On August 21, 2016, Judge O’Connor issued a preliminary injunction against the enforcement of Title IX by the federal government in gender identity cases, and he issued a similar preliminary injunction on December 31, 2016, against the enforcement of the HHS regulation in gender identity cases under the ACA. The government appealed the August 21 ruling to the 5th Circuit Court of Appeals in Houston, and announced it would similarly appeal the December 31 ruling.  Whether those appeals will be pursued or dropped after the change of administration on January 20 is a decision for the new attorney general and secretaries of education and health.  In both of those cases, O’Connor concluded that the plaintiffs were likely to prevail on their claim that Title IX (and by extension the ACA) does not ban gender identity discrimination.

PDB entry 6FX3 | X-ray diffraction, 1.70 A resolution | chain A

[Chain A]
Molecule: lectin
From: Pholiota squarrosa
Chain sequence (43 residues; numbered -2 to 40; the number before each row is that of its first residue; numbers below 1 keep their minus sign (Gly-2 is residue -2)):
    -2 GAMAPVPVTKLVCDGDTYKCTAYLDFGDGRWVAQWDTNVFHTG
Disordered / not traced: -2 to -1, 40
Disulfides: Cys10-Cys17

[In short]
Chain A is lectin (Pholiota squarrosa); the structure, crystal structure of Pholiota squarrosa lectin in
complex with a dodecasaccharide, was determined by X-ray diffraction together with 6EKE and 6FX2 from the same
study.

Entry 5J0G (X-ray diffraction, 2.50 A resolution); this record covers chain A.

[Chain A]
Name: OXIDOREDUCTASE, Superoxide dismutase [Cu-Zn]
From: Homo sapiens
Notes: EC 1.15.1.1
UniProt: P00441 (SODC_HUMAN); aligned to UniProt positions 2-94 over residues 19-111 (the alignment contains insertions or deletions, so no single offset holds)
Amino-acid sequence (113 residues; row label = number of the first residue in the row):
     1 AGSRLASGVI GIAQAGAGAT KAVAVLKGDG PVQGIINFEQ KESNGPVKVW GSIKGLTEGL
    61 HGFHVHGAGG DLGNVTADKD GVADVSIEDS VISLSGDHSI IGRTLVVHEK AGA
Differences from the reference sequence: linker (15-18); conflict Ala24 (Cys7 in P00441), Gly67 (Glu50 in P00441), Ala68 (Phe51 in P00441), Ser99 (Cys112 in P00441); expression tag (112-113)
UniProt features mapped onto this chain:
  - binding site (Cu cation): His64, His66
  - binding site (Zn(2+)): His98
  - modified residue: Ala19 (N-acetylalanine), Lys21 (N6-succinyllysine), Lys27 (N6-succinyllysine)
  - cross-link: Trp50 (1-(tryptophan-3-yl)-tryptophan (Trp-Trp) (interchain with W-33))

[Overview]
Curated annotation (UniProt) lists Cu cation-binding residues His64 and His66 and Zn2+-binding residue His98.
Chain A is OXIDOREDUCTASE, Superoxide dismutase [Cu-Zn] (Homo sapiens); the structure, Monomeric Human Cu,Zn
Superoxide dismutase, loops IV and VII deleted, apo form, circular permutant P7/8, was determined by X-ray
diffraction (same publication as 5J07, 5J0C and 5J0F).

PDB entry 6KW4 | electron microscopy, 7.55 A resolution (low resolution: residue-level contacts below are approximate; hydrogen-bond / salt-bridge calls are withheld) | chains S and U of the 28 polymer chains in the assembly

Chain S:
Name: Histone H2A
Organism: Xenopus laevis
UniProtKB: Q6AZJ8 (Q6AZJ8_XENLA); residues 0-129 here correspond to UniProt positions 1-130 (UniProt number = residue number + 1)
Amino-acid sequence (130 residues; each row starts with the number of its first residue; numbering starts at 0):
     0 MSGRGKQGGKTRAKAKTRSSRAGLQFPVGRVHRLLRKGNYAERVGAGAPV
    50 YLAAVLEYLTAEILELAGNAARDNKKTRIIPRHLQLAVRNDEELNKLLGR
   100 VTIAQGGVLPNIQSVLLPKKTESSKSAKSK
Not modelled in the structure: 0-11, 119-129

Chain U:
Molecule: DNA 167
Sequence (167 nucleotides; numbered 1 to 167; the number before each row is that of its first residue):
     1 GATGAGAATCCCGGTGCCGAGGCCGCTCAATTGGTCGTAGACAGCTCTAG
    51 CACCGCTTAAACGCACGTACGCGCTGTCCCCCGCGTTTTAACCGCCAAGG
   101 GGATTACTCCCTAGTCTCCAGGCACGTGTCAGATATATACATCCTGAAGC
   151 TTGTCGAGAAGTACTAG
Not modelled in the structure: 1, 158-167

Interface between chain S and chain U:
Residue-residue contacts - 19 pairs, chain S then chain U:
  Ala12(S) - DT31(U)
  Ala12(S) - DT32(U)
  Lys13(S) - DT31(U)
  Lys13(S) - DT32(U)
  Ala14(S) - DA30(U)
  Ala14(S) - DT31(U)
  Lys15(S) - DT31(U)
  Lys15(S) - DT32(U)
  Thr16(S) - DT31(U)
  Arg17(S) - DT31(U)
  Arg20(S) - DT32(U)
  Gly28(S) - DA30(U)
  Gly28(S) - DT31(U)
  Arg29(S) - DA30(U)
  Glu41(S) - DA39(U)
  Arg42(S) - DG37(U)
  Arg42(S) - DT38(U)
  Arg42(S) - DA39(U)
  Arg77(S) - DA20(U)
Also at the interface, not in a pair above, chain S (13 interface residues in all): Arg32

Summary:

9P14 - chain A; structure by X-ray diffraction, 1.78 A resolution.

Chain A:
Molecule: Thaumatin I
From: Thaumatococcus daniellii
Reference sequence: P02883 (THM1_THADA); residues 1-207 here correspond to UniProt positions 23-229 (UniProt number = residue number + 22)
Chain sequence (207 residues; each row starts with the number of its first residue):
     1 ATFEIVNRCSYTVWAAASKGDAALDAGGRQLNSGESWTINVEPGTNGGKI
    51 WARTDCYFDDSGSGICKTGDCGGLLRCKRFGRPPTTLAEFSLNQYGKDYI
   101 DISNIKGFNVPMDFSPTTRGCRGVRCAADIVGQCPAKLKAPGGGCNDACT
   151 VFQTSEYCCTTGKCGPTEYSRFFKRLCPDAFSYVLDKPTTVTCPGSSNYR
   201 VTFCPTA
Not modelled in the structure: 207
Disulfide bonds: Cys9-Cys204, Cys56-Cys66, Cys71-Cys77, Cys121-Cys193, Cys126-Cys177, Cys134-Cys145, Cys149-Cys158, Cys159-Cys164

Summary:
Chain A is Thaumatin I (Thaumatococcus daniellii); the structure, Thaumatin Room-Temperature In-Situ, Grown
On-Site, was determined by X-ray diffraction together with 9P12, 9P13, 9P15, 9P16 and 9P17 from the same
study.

Many federal courts are grappling with the question whether federal laws and regulations banning discrimination “because of sex” should apply to gender identity or sexual orientation discrimination, but there is no consensus yet among the appellate courts. The Supreme Court has a case pending on the gender identity issue under Title IX, but it has yet to be scheduled for argument.  The closest the appeals courts have come are decisions finding that “sex stereotyping” violates Title VII and perhaps by extension other sex discrimination laws, based on a 1989 ruling by the Supreme Court in Price Waterhouse v. Hopkins.  Some courts have used the “sex stereotyping” theory to protect transgender employees in Title VII cases.  However, Judge Fitzwater was correct in observing that as of now there is no “controlling precedent” supporting Baker’s claim that gender identity discrimination, as such, violates Section 1557 of the ACA.  For this judge, a “controlling precedent” would be one coming from the 5th Circuit, which has appellate jurisdiction over federal trial courts in Texas, or the Supreme Court, and expressly addressing the issue.